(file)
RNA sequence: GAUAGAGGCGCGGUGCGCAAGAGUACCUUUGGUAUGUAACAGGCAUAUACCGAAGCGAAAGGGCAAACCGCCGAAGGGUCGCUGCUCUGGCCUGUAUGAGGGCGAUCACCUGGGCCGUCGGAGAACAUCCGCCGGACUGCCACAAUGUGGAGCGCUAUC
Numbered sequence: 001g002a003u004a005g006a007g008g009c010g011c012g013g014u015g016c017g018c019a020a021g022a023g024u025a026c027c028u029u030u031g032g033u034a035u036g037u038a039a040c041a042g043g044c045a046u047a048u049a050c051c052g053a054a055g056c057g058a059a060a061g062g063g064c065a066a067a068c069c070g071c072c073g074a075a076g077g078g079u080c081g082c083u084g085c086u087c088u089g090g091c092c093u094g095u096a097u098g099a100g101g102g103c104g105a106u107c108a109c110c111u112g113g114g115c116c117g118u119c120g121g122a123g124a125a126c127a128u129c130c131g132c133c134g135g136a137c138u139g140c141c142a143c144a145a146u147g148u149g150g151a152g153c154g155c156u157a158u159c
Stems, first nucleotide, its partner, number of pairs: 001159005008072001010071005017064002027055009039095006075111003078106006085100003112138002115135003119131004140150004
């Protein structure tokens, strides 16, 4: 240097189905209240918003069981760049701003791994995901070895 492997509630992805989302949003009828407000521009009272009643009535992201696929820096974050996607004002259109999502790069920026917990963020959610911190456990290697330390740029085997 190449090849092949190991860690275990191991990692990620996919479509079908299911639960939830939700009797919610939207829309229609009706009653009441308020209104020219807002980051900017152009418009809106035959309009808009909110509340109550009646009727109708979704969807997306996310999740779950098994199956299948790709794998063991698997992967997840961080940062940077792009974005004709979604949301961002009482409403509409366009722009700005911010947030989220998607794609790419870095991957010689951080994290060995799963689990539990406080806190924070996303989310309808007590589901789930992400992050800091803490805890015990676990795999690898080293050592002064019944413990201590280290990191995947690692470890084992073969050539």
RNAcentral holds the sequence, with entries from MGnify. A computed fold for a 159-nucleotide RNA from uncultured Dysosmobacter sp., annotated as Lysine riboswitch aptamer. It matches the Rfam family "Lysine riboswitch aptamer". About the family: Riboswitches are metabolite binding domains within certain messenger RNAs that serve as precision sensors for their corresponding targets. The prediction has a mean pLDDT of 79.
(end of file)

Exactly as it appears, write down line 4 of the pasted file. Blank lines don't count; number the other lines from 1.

């Protein structure tokens, strides 16, 4: 240097189905209240918003069981760049701003791994995901070895 492997509630992805989302949003009828407000521009009272009643009535992201696929820096974050996607004002259109999502790069920026917990963020959610911190456990290697330390740029085997 190449090849092949190991860690275990191991990692990620996919479509079908299911639960939830939700009797919610939207829309229609009706009653009441308020209104020219807002980051900017152009418009809106035959309009808009909110509340109550009646009727109708979704969807997306996310999740779950098994199956299948790709794998063991698997992967997840961080940062940077792009974005004709979604949301961002009482409403509409366009722009700005911010947030989220998607794609790419870095991957010689951080994290060995799963689990539990406080806190924070996303989310309808007590589901789930992400992050800091803490805890015990676990795999690898080293050592002064019944413990201590280290990191995947690692470890084992073969050539």